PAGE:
Lets imagine for instance that we’re the first human beings on earth and for the sake of imagination, I’m going to expand the number of people beyond Adam and Eve. Say there were 1000 of us dropped off on earth and we were its only inhabitants…You still with me? Okay, 1000 of us dropped off randomly in 50 different locales, with each locale having different assets and different numbers of people. By assets, I mean some have rice in abundance, and some have gold in abundance; Some are land locked while some are on the banks of great rivers; Some have crude in the ground while some have nothing but pure and unadulterated dirt beneath; Further still, in some locales, there are horses while in others, there are no horses…just elephants….Some have 20 people and some have 75 people…Okay, you get the picture. So there are 1000 people scattered across 50 different locales, with each locale having different assets.
Naturally, these 1000 people would move to ascertain some sort of control over the assets in their locales and it’s safe to assume that some would be more successful than others. Now imagine for a second that in a certain locale there is only one inhabitant named Joe. In this locale, Joe has an abundance of gold, oil, mountains and cactus. Imagine further that the soil in this locale is not good enough to grow anything worth eating. In fact, on a random visit to the locale across the pond, Joe discovered that it had wonderful soil, great agriculture, and a tiny amount of gold. The only issue with that locale was that there were few animals. Also, he found the people there quite mean and unwelcoming. He tried to introduce himself to a young lady and she looked at him like he was spawned from a pig. He had heard about another locale where animals were as plentiful as the people, and the people nice, but the problem was that it was a bit far. In a word, Joe has issues….He needs food and likely the arable land that makes the growing of food possible, but his locale is barren. The ground is hard and appears cursed. Yes, there is a lot of gold in the caves, but this does him no good half-dead from starvation.
On that random visit to the locale across the pond, he found that the people there were excited about the little gold that they had. In fact, those of them that had been able to corner what little gold was available were treated with much more dignity than those that hadn’t. The possession of gold in this locale was the key to status and esteem. In that moment, he caught an idea….”Why don’t I take some of the gold in my mountains and exchange it for some land…okay, maybe food. Who needs land anyway? I need food right now. Besides, I do not want to live among these people.” He decided this was the right thing to do, so he went back, took some gold and traveled back to the locale across the pond. He then proceeded to offer someone some gold for some food.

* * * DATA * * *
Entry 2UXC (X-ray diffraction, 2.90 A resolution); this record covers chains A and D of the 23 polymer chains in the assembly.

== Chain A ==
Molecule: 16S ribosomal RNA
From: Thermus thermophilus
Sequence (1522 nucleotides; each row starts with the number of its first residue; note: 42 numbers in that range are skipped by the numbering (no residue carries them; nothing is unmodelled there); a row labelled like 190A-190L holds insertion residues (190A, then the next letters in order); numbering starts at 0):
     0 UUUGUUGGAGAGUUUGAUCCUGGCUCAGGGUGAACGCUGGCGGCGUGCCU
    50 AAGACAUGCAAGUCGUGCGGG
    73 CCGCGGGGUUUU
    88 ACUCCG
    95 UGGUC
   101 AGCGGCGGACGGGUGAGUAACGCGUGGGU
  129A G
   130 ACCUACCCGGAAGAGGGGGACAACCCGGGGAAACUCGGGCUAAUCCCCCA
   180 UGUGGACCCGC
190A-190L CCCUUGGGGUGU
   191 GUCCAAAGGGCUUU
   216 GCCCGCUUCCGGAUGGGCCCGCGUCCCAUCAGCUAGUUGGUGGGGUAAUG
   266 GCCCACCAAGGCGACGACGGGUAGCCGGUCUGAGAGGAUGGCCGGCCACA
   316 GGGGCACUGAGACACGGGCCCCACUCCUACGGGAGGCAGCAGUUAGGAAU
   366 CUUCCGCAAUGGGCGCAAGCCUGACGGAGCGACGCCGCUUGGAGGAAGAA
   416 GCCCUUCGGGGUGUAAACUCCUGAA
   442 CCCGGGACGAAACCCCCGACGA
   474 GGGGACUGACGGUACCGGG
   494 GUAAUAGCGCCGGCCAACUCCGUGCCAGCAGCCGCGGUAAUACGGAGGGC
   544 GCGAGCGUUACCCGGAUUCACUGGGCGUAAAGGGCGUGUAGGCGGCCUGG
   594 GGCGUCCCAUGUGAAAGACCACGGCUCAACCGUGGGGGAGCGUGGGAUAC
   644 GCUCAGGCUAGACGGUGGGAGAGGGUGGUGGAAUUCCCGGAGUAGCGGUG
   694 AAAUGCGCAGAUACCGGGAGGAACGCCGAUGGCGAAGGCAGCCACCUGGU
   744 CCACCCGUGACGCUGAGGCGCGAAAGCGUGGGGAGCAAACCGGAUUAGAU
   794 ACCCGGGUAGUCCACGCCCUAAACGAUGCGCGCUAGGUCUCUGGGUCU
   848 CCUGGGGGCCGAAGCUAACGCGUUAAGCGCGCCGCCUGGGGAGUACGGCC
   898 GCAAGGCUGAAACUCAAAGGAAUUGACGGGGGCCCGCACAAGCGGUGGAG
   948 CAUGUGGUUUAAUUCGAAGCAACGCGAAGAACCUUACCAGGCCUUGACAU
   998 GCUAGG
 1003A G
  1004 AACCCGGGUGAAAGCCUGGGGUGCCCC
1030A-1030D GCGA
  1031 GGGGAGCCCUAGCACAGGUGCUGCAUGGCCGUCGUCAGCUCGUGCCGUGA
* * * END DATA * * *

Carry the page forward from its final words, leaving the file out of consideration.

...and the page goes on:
Sweet! I’m confident that the first commercial transaction this world ever knew was like the one described above. Around the world, sundry elementary school teachers refer to this as “trade by barter” and I dare say, they are correct. This is the only form of commercial exchange possible in the absence of legal tender (currency). Let us go back to Joe for a bit….Some of you might be wondering just how much gold Joe should exchange for food. It’s a great question and it leads me to one of my favorite principles of economics: The Law of Supply and Demand. I like to think that everything is governed by supply and demand. Some disagree with this notion, but they should write their own columns. Have you ever wondered how much the clothes you are wearing are worth? Not how much you bought them, but how much they are worth now? The answer is quite simple. They are worth as much as the market is willing to pay for them. Who or where is the market? Why, finding the answer to that is what makes great business people. There is a market for the shirt on your back, but first, you have to find it and then you have to determine if the price they are willing to pay is as much as the utility you derive from keeping ownership of it.
People in finance and economics often refer to an item’s “intrinsic value”- an oft bastardized term that I dislike using. I dislike the term because it creates an impression that Joe’s gold or your shirt, for that matter, has value in and of itself; or that there is some value hidden inside the item below which its price could not cross. I tend to disagree. Nothing has value when it is apart from a market. Markets determine value and they do so by supply and demand. When Joe goes to the locale across the pond, he and whoever he decides to trade with will settle on a certain amount of gold for a certain amount of food. How would Joe know if he settles on the right price? Well, the answer depends on what others elsewhere are willing to pay for his gold and how much gold is worth in the future.
In general, prices of an item rise when there is an increasing demand for the item and they fall when demand is decreasing. Inversely and generally speaking, prices fall when there is increasing supply, and they rise when there is decreasing supply. If all the people in the locale across the pond hear that Joe has gold to sell, I would expect that they would rush at Joe, and Joe would in turn start commanding a higher and higher portion of food for his gold. What happens if Joe remains oblivious to the fact that there are others in the locale who are willing to pay for his gold? Well, it’s safe to say that he would keep selling gold to the individual he first sold it to, and he would derive lower and lower portions of food for his gold…all others things being equal. In later columns, I will delve into supply and demand a bit more.
To be continued….we’ll pick up from where we left off